Wednesday, May 27, 2009

Quarantine (Film Review/study of the Hollywood virus)

I put on a dvd called Quarantine - it's a new release horror film, I was not expecting brilliance, as I picked it at random - I've seen a lot of good films by just picking at random (and I've seen a lot of rubbish too).
The opening shot has Jennifer Carpenter (the actor who plays Dexter's sister in the TV series Dexter) standing with a microphone in hand in front of a fire station - she's a news reporter.

After the initial surprise of 'oh, it's her!', I got another surprise 'oh, I've seen this film, but not this film'. It's a new record - under 10 seconds and I know what is going to happen in a film I haven't seen, but there's a second 'new record' here, the film is a remake of a Spanish film Rec (as in 'record' - the film about a news crew reporting on a fire brigade that gets a call-out to a medical emergency and is 'quarantined' in zombie-infected building).

If you look Quarantine up on IMDb (http://www.imdb.com/title/tt1082868/) you'll find that it used the working title Rec - the makers not denying the fact that it's a shot-for-shot remake, but with the original being less that a year old, the change of title isn't in good faith (I wouldn't have gotten this film if I know it was simply a desecration of Rec), and any arguments supporting the remaker's right to change the title became invalid when they decided to do an exact remake of a current film (if it's the same film it has to have the same name). To use the 'working title' of Rec, but release it as Quarantine amounts to plagiarism, to Copyright Infringement, they are not selling it as Rec, and to leave acknowledgement that it is Rec, hidden just far enough that you have to know already that you have been screwed-over by Video Pirates, isn't good enough.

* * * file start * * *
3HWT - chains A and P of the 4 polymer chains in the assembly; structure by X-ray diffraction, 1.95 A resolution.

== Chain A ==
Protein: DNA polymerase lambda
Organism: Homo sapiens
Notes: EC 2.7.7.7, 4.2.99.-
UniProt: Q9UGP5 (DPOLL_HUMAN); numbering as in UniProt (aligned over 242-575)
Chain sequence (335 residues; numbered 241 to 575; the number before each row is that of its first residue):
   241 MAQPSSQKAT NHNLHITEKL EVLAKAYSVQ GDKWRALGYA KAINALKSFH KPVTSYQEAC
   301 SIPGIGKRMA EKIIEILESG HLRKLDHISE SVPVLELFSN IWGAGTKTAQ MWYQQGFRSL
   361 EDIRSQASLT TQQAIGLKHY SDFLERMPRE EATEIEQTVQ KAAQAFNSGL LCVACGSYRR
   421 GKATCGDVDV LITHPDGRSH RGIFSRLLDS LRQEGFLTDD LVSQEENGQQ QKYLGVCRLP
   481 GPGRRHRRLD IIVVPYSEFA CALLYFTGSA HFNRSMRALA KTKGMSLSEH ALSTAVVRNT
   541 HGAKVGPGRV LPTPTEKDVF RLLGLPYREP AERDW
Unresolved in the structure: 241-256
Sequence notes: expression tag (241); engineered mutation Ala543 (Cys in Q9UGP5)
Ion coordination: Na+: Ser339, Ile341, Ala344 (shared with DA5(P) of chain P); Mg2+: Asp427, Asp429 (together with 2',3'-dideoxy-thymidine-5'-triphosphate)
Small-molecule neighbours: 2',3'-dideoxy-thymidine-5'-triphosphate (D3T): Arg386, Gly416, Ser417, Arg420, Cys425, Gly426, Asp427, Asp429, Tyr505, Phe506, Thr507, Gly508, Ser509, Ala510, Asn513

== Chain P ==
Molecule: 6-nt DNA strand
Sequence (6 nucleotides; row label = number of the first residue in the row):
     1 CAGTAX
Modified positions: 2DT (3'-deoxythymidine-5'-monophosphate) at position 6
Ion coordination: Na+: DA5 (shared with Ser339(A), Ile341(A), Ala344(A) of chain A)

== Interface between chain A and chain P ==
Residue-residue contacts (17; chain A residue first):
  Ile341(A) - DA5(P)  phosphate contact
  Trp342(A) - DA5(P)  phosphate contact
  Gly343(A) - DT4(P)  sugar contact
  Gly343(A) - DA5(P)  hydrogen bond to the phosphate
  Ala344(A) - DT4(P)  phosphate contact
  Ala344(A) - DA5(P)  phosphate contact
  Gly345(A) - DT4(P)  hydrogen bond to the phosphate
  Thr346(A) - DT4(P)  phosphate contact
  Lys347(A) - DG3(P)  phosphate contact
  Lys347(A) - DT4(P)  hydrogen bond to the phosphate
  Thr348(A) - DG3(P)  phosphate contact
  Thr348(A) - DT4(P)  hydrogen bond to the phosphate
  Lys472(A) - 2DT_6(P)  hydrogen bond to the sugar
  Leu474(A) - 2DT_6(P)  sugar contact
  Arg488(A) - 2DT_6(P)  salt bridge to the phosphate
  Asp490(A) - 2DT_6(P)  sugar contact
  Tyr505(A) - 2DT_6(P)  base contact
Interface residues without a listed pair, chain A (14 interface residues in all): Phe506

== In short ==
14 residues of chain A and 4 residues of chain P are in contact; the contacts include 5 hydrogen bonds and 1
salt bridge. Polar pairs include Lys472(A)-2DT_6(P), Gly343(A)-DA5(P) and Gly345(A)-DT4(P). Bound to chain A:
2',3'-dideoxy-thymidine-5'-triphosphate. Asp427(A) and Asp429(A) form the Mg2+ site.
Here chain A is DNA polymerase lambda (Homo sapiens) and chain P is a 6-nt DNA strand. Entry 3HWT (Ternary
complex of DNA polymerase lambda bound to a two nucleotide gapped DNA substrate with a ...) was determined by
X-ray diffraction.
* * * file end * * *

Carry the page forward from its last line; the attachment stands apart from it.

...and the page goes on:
Those loud FBI warnings at the start of DVD's telling you to be vigilant of copyright infringement - of inferior copies, somehow don't apply to the film they so often proceed.

As one reviewer on IMDb said of Quarantine "I expect the Mona Lisa to be repainted as a god damn cheerleader any day now... " (owen_williams - 1, from the UK)


Another example of a successful film being remade within a year was the British film The Descent [2005], with 3 rip-off's coming out soon after (using the titles: The Cave, The Cavern, and WithIN). In the case of The Descent, the original is in English, has a tigher and far better developed screenplay, and slicker production than the subsequent Hollywood copies - none of the commonly used arguments to justify copyright infringement apply. I assume the only reason that film makers and governments around the world allow this continual process of Hollywood pirating films is that they are powerless to stop it - film makers realise that Americans will not acknowledge a legal system other than their own, that means sueing Hollywood in America, under American law (a fixed contest if ever there was one), and governess of England, of Spain, and Australia etc, aren't going to take issue with the US over a film - America would never consider allowing a Hollywood film maker to be to face copyright infringement proceedings in another country (but Australia happily allowed an Australian citizen to be to be locked-up in a US federal prison for 20years, despite the person having not even been to American - how do break a US federal law if not in America?)

Hollywood are the real Pirates, the real threat to copyright and to cinema in general.
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